So here we are again covering the application differences between c-mount cameras and cs-mount cameras. Last post we talked about the major differences between the two. We found that cs-mount cameras are more ideal because they can adapt to fit any type of lens without the use of an adapter. Most all c-mount cameras must have an o-ring, that helps provide the focus for a camera. After the birth of the CCTV industry, the mass production of lenses occurred and thus a new model of c-mount camera was born. Now how do you put all these into gear?
C-mount cameras by this picture have a stronger optical focal length in contrast to the chip-set size. This is great because the lens can focus on a shorter distance and thus has greater optical power. The best part is you can have long-distance and still maintain a very wide-angle-of-view. As a result, the c-mount can use smaller chip-sets in combination with the amount of the lens apart from the camera's chip-set. Again the main focus here is the c-mount camera's powerful optical adjustment.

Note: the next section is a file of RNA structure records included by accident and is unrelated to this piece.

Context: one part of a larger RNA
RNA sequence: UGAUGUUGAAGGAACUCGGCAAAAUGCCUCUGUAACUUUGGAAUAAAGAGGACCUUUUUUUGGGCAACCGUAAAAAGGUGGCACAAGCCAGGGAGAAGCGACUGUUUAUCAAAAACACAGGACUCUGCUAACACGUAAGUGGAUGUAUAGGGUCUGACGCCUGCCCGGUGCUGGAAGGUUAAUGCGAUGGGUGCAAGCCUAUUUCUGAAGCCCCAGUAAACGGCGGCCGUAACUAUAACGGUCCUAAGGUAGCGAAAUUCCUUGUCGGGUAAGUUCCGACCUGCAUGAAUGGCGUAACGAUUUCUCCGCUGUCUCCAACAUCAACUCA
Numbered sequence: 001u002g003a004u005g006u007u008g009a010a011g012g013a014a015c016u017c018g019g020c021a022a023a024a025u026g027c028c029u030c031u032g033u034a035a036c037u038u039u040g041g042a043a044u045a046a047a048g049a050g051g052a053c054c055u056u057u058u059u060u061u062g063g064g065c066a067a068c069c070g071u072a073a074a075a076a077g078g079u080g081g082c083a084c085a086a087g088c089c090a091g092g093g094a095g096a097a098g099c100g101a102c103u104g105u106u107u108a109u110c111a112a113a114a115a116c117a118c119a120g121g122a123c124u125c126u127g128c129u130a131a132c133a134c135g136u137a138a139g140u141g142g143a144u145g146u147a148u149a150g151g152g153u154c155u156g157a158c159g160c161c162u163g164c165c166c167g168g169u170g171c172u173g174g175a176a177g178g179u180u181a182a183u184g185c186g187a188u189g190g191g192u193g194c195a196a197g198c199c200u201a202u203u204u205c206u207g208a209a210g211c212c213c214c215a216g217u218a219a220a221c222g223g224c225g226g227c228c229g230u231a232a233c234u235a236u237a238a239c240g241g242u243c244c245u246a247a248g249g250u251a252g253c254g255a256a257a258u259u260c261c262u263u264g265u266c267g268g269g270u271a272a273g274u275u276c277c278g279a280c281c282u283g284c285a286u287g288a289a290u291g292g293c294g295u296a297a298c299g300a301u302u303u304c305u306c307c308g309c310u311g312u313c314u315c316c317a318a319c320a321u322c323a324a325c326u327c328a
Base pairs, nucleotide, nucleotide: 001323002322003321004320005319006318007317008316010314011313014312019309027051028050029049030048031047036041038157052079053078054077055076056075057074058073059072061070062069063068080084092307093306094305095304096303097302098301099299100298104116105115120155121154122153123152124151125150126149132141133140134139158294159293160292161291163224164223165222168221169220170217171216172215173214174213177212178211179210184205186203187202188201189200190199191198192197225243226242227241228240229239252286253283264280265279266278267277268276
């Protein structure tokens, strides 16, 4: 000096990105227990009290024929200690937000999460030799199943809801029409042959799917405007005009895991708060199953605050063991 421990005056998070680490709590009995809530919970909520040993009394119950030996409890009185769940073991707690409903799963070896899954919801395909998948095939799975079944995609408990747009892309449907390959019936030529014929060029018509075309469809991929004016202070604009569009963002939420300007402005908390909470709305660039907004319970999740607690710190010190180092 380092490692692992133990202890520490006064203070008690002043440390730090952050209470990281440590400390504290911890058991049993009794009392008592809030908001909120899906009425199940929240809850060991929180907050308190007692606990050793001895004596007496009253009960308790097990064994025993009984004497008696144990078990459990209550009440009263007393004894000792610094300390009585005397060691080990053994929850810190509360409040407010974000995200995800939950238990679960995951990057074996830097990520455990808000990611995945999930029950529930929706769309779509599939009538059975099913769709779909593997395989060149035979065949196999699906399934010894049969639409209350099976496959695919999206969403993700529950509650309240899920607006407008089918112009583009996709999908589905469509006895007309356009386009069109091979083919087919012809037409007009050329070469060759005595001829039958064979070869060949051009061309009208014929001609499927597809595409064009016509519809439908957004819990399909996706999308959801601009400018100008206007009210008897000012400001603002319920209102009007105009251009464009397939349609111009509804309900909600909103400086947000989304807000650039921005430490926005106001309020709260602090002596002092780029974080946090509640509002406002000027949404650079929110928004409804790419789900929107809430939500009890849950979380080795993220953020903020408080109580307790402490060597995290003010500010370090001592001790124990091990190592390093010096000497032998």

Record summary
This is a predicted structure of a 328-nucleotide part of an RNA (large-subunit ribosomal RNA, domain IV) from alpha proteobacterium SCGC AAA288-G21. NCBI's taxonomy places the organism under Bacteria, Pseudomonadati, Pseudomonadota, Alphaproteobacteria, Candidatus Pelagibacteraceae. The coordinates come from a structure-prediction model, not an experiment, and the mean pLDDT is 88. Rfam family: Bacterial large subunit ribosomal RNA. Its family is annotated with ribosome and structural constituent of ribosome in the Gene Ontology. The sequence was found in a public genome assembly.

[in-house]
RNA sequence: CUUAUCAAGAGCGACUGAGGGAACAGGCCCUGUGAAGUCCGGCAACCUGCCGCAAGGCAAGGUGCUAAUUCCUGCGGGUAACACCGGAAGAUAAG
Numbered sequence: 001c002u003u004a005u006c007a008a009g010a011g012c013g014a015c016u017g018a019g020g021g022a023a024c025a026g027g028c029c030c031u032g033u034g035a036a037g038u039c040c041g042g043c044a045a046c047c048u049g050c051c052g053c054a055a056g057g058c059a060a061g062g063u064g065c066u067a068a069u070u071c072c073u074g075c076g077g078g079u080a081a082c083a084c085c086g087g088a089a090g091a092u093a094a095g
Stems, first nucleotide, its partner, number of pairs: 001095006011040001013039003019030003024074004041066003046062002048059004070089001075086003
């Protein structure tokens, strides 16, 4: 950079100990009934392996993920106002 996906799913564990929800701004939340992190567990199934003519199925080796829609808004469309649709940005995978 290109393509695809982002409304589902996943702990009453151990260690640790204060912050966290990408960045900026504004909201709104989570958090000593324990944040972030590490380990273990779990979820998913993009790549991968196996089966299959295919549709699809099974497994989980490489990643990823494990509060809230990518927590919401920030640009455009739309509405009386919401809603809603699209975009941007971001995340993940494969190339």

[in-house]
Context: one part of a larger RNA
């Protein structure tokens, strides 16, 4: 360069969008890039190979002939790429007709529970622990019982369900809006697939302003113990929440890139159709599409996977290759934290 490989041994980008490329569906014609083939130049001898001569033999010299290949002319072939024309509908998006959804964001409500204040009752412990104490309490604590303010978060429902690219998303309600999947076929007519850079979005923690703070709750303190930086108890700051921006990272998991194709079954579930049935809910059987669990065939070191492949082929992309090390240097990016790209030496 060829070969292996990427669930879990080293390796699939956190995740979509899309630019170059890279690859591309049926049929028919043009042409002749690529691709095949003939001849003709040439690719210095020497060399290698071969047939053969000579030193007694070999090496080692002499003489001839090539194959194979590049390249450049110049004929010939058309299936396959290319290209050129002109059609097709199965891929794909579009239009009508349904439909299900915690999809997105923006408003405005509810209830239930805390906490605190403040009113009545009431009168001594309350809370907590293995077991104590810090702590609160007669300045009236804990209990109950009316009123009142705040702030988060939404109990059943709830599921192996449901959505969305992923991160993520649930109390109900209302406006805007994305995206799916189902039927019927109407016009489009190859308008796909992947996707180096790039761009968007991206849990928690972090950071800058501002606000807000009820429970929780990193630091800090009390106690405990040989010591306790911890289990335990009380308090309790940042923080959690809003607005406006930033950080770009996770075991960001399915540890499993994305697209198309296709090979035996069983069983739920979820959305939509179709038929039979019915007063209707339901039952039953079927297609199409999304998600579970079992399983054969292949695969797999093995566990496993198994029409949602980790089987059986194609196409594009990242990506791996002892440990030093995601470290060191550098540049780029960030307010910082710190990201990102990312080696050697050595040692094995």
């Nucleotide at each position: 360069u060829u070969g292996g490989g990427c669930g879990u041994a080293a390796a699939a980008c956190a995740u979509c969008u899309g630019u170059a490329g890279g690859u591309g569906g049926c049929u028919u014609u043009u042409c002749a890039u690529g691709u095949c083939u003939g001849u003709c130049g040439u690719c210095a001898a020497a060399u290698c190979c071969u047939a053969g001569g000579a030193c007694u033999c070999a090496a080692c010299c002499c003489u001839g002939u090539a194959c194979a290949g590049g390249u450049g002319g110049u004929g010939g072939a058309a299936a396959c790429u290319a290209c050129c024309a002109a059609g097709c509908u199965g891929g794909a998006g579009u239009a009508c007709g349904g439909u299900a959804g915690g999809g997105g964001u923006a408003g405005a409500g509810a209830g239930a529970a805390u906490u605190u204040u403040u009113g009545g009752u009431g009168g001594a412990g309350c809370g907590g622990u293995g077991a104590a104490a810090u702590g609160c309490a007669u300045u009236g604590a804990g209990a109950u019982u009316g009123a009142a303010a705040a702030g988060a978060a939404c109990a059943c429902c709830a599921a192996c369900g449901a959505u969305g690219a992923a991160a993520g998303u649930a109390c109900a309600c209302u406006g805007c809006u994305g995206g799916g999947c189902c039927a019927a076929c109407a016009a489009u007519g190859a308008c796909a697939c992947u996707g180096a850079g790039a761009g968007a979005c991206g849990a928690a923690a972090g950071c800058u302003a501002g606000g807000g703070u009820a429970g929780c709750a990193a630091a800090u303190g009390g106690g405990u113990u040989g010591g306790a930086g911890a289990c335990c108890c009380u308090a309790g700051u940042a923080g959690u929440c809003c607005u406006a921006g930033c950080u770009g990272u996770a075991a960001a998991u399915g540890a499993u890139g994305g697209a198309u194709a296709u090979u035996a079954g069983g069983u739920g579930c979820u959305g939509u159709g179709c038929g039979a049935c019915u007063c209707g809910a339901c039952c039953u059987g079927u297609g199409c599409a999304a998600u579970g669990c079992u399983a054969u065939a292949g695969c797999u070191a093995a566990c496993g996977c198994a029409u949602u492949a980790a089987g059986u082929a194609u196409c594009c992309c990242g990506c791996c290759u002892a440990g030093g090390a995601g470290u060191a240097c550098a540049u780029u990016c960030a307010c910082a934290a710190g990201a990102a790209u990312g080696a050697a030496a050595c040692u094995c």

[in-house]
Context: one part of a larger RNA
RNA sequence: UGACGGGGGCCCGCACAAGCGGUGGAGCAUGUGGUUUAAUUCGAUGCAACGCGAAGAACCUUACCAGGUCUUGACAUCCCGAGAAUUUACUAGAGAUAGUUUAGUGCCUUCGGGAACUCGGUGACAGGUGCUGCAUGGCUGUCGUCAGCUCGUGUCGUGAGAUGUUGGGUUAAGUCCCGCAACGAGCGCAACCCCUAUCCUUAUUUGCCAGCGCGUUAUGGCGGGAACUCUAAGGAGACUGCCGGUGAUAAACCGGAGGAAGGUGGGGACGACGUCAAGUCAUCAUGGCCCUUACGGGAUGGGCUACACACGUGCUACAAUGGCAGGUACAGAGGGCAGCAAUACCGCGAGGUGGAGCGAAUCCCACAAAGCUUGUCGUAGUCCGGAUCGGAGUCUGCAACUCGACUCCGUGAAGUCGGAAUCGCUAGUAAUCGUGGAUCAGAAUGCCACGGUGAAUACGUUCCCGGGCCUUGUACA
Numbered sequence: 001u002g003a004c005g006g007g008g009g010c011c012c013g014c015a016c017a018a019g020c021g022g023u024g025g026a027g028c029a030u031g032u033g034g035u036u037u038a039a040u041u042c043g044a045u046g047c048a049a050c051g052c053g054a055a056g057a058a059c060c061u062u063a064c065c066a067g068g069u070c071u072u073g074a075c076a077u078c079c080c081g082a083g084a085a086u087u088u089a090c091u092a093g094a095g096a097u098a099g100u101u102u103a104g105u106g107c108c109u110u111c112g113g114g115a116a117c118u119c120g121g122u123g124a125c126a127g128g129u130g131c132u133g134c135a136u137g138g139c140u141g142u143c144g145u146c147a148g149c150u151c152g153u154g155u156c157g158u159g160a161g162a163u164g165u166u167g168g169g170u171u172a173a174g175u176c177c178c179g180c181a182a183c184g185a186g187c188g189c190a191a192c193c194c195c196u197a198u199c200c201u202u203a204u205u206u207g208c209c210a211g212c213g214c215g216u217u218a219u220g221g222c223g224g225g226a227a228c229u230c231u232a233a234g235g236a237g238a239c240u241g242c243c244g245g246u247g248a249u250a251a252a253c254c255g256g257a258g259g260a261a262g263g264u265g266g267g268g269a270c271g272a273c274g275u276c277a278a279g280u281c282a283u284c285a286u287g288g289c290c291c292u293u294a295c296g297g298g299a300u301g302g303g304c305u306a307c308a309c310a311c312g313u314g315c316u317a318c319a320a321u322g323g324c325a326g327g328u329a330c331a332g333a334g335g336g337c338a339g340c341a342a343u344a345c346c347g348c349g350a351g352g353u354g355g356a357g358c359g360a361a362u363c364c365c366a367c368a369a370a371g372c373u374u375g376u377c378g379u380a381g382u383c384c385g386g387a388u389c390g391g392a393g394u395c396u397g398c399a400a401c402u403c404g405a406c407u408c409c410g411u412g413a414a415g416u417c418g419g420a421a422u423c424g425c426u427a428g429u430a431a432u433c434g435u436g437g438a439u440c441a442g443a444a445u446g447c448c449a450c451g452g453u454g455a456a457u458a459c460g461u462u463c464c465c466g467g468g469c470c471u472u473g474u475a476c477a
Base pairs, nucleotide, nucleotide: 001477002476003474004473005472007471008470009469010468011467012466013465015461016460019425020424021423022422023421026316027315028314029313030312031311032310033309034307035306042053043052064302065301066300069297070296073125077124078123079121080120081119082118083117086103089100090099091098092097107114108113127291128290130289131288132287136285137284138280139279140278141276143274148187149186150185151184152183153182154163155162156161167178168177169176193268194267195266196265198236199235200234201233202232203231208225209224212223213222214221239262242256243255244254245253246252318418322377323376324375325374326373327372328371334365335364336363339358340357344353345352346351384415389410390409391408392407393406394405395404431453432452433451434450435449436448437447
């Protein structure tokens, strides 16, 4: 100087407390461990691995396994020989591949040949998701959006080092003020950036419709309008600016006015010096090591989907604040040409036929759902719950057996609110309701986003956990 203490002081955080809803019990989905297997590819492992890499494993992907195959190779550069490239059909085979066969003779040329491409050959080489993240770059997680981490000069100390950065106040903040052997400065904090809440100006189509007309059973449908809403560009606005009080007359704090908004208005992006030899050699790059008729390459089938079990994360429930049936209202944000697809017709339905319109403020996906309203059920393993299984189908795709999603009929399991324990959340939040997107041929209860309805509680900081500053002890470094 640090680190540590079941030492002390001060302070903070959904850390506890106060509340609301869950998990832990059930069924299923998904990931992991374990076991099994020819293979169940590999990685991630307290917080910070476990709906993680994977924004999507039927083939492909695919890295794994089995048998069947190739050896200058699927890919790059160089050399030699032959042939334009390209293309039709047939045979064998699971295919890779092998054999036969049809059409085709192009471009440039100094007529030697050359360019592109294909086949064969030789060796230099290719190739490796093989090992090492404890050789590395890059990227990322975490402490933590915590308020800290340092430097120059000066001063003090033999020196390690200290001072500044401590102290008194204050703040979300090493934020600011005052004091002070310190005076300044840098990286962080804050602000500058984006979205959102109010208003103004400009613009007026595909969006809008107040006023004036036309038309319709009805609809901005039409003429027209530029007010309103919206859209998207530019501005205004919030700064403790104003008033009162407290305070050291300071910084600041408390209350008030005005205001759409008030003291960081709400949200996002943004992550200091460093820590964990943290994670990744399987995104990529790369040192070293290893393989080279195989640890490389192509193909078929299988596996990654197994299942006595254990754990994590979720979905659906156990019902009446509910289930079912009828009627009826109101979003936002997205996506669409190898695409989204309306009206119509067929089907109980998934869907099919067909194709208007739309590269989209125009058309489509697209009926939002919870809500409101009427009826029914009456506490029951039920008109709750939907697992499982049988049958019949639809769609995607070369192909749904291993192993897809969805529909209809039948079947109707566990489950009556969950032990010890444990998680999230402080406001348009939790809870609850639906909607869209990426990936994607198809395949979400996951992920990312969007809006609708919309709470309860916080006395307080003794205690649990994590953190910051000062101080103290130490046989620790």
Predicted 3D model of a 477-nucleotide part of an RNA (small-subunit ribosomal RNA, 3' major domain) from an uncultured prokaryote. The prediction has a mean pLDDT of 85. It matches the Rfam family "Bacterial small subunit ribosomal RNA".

CS-mount cameras by this diagram are simply more efficient in cost and size. The main difference is the distance of the flange between the lens and chip-set. There is less space obviously, but the key difference is that you are not dealing with volatile lens elements. The shorter flange distance allows for a unique and adaptable video shot. Although this is viewed as a disadvantage depending on what you are trying to do. For example, the Holly Effect is a shot where one object stays to scale no matter the mm used to take that shot. This may be needed in a video shot. That is where using a cs-mount lens may not work. So you can clearly see it depends on the application. Depending on what you are trying to do will really dictate what camera is right for you. But we are glad to try and shed light on the key differences between the two mounts.